4. Apparatus as defined in claim 1 wherein said conductive elements extend completely across said enclosure and are spaced apart from each other.
5. Apparatus as defined in claim 1 wherein said enclosure is comprised of a plurality of plastic panels secured to each other, two opposing panels having a plurality of matching openings along a lower edge thereof, and wherein said elongated electrically conductive elements are received in said matching openings and define said enclosure floor thereby.
6. Apparatus as defined in claim 1 wherein said current supply has means to control the current at an amperage below the tactile threshold of the animal.
7. Apparatus as defined in claim 6 wherein said means comprise a regulated voltage supply and current limiting resistors.
8. Apparatus as defined in claim 6 wherein said means comprise a regulated current supply.
9. Apparatus as defined in claim 1 wherein said pulse manipulating means comprise an amplifier and an interface means between the amplifier and a recording system.
10. Apparatus as defined in claim 9 wherein the interface means comprise a multivibrator to shape the pulse for the particular recording system.
11. Apparatus as defined in claim 1 wherein said manipulating means comprise an amplifier, a comparator, two multi-vibrators, a digital counter, and a relay and driver therefor, only certain of said manipulating means being actuatable at one time, whereby said system may be utilized with different recording systems.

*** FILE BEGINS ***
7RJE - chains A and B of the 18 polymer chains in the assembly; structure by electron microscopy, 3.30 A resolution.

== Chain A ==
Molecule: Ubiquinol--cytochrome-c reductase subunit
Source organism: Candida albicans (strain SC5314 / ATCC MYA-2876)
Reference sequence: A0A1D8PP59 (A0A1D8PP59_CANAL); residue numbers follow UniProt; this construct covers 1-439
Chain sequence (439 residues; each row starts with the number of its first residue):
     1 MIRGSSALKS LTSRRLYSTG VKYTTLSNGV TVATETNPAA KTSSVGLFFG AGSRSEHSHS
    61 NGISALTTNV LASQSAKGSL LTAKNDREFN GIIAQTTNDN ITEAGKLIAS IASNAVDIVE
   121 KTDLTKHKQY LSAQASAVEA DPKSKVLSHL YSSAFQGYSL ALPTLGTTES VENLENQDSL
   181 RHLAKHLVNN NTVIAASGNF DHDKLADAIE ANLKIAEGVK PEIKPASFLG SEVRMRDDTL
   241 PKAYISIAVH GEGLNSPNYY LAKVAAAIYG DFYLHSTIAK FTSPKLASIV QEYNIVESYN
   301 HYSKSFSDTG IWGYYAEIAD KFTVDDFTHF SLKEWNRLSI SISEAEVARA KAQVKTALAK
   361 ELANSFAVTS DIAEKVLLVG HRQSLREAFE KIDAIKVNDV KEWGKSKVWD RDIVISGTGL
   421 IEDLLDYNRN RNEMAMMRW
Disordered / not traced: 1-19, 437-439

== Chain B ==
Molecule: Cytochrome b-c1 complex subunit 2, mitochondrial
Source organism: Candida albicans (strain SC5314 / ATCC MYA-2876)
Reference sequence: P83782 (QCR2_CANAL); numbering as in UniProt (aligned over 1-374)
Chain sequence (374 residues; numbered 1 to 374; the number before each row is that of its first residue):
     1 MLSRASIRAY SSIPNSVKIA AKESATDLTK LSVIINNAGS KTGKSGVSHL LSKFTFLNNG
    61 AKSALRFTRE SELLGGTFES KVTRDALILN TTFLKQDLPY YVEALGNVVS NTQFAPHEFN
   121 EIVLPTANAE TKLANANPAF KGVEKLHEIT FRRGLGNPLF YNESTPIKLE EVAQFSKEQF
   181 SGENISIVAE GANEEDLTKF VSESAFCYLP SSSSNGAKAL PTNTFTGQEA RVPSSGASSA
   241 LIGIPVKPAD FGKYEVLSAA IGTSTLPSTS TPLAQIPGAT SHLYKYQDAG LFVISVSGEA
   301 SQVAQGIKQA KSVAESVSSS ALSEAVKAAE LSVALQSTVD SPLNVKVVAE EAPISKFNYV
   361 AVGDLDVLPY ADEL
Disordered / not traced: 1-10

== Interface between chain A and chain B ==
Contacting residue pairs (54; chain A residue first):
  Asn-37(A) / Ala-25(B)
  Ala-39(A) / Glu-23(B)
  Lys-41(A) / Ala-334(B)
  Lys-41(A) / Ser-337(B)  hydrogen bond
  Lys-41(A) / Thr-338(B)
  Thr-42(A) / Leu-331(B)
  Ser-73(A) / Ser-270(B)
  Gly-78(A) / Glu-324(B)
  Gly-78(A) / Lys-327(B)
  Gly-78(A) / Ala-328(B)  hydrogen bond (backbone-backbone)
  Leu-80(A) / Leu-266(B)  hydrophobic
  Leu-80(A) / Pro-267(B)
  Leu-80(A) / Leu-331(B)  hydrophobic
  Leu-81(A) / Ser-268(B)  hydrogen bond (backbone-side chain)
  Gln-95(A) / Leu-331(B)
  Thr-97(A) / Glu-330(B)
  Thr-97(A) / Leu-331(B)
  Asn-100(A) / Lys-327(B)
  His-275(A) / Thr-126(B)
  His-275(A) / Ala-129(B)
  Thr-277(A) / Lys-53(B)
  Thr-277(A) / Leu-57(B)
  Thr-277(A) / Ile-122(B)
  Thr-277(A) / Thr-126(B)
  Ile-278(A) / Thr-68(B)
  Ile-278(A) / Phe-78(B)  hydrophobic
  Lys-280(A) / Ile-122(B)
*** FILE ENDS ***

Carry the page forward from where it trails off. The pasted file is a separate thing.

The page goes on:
12. An animal activity monitoring unit comprising:
a. a walled animal enclosure, said enclosure having a plurality of elongated elements secured to a portion of said enclosure wall at opposite ends and defining a floor of said enclosure, at least certain of said elongated elements being electrically conductive;
b. resistors of predetermined value being connected across each adjacent electrically conductive element, and cooperating with said elements to define a resistor network, whereby upon receipt of a controlled current supply, a voltage change occurs when an animal makes contact with said conductive elements;
c. means to convert said voltage change to a pulse; and
d. means to manipulate said pulse to be compatible input for a particular pulse recording system, said means being connectable to said particular system.
13. Apparatus as defined in claim 12 wherein said enclosure walls are transparent to permit ready observation of an animal under study therein.
14. Apparatus as defined in claim 12 wherein all of said floor elements are conductive.
15. Apparatus as defined in claim 12 wherein said manipulating means comprises a plurality of different means, said different means being compatible with different recording systems, and switching means being included to actuate said different means as desired.
16. Apparatus as defined in claim 15 wherein said manipulating means comprise a differential amplifier, a voltage comparator, two multivibrators, a digital counter and a driver relay unit.
17. A method of monitoring animal activity comprising the steps of:
a. placing a test animal in a walled enclosure, said enclosure having conductive grid bars defining a floor of same, said grid bars having resistors connected between adjacent elements and cooperating to define a resistor network;
b. providing a controlled current supply to said resistor network;
c. providing a stimulus for said animal;
d. permitting said stimulated animal to move about within the enclosure, each footstep on said electrically conductive element generating a voltage change in said resistor network;
e. converting said voltage change to a pulse; and
f. manipulating said pulse to be compatible with a particular pulse recording system.
18. The method as defined in claim 17 wherein said current is no more than 50 microamps.
19. The method as defined in claim 17 wherein said generated pulse is amplified by a factor of at least 1,000 is segregated from ambient electrical influence and is shaped for the particular recording system.